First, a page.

Our next port of call was the Musee National d'Histoire et d'Art, that advertised a free exhibition of Edward Steichen's photographs. This was the photographer behind 'The Family of Man' exhibit we'd been unable to see in Clervaux a few days previously so we went in to the modern and quite spacious building in search of it. We're afraid to say that we probably spent more time looking for the photos than at them, but after asking 2 attendants we finally entered a small white painted room displaying the black and white portraits at eye level around the outside. Photography has come a long way since the early 1900s and while we are sure he was very good in his time, most of the prints didn't engage us.

    Back outside, although still dull, the day was beginning to dry up. We wandered downhill, past old yellow sandstone buildings and came to a bridge that spanned a precipitous ravine. This was the Chemin de la Corniche area. We looked over the sudden cliff edge and were presented with a view of the river meandering around white, cream and light coloured buildings, old castle ramparts and a church with wide open courtyard down in the valley far below. It was an unusual and stunning sight within a capital city.

    On the way back we took in an external view of the Cathédrale Notre Dame before stumbling upon a flower and food market. Since entering Luxembourg we couldn't have failed to notice the political boards posted all around displaying headshots of election candidates. Today, all the parties had gazebos set up in the market, including Déi Gréng, the Luxembourgeois Green Party! We are still members so said hello and met some of the candidates, as well as Claude Adam, a Green Minister for Education. We discussed with despair the UKs undemocratic first past the post system and found that in Luxembourg people had the choice whether to vote for individual candidates or for a Party list. Instead of just one cross in a box, they are able to give their numbered preference. The system isn't perfect, especially with the personality politics involved in the ability to choose individuals, but it is a lot more proportional than our system. We wished the Greens well and after buying some bread and a piece of nut cake from one of the market stalls we returned to the van.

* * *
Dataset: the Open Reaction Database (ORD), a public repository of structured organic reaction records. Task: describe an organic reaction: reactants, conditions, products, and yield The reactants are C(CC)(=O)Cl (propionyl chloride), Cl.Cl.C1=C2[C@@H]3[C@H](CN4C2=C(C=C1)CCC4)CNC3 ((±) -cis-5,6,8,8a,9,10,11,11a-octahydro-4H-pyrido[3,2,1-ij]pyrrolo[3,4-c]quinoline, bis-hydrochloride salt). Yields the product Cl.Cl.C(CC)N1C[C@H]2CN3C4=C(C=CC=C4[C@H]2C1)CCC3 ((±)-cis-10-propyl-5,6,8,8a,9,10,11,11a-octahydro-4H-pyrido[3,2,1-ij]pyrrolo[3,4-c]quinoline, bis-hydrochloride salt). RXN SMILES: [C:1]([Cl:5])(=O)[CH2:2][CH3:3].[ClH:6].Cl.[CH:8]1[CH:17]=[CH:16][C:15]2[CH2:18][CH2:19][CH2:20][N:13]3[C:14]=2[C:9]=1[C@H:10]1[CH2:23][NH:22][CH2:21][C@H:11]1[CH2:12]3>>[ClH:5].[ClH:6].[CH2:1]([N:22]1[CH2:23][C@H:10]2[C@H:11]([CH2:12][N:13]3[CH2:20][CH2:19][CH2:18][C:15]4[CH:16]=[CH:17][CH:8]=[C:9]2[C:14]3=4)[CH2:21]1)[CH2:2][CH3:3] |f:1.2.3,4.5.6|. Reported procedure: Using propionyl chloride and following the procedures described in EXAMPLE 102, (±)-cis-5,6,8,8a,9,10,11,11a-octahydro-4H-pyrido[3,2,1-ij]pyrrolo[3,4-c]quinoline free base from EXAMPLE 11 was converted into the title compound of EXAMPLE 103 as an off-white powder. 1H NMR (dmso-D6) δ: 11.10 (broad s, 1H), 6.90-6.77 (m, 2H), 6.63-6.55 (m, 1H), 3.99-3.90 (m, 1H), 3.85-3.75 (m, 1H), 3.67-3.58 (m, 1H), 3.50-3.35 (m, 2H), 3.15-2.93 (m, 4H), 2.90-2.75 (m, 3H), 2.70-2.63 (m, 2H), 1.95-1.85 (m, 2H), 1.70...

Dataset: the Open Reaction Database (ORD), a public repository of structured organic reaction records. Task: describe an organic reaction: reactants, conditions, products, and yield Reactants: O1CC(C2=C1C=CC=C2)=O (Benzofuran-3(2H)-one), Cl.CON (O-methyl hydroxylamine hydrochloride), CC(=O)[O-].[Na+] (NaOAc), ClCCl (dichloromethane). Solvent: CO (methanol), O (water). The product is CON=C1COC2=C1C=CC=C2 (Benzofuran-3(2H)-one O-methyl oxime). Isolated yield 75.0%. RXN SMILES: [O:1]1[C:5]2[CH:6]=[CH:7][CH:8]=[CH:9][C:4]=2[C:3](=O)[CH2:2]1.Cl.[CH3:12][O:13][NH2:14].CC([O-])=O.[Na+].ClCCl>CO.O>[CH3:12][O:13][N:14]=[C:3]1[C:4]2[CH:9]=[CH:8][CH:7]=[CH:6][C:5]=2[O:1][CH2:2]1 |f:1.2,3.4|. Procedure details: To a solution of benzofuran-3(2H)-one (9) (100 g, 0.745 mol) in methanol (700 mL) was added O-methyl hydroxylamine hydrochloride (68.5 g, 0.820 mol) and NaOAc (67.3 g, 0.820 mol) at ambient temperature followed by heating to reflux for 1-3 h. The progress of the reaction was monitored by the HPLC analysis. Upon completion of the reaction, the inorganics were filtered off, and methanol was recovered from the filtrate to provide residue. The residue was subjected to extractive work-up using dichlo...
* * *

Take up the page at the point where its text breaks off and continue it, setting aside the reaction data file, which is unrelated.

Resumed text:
Although we mostly enjoy them, visits to big cities are often stressful for us. Trying to find somewhere to park the van then navigate in to the centre and around with a high density of people, aren't elements we enjoy. Parking was easy and there was a spacious feel about this relatively small capital that meant we didn't get stressed. Despite the rain, or perhaps due to it, we really enjoyed our time in Luxembourg City.
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  • Day1

    The beautiful cold day

    November 10, 2019 in Luxembourg ⋅ ☀️ 3 °C

    Luxembourg feels like a city from the lord of the rings mystical and beautiful. Different parts are different, though the weather was damn cold (there's really bad weather and any clothes can't help sometimes). Brisco the dog was the beauty of Luxembourg. The house was far from Luxembourg yet easily commutable. Luxembourg feels like German with the architecture, french with the food. Language is a mix with every sign in French.Read more

  • Day1

    Fliegender Wechsel

    April 13, 2019 in Luxembourg ⋅ ⛅ 5 °C

    In Luxemburg an der Grenze zu Frankreich haben wir von Papa und Katia noch ein paar vergessene Gegenstände abgestaubt. Unter anderem ein Tisch, eine Thermosflasche und Campingkarten. Irgendwas vergisst man schließlich immer...🤷🏽‍♂️

  • Day6

    Wahre Schönheit

    September 15, 2018 in Luxembourg ⋅ ☀️ 18 °C

    In Luxemburg kommt die wahre Schönheit dieses kleinen Landes zu Tage.
    Der "schönste Balkon Europas" verdient seinen Titel allemal. Auch die "Pont Adolphe" steht dem in nichts nach.
    Luxemburg sprechen wir eine klare Reiseempfehlung aus.

You might also know this place by the following names:

District de Luxembourg, Luxemburg, Luxembourg, Lëtzebuerg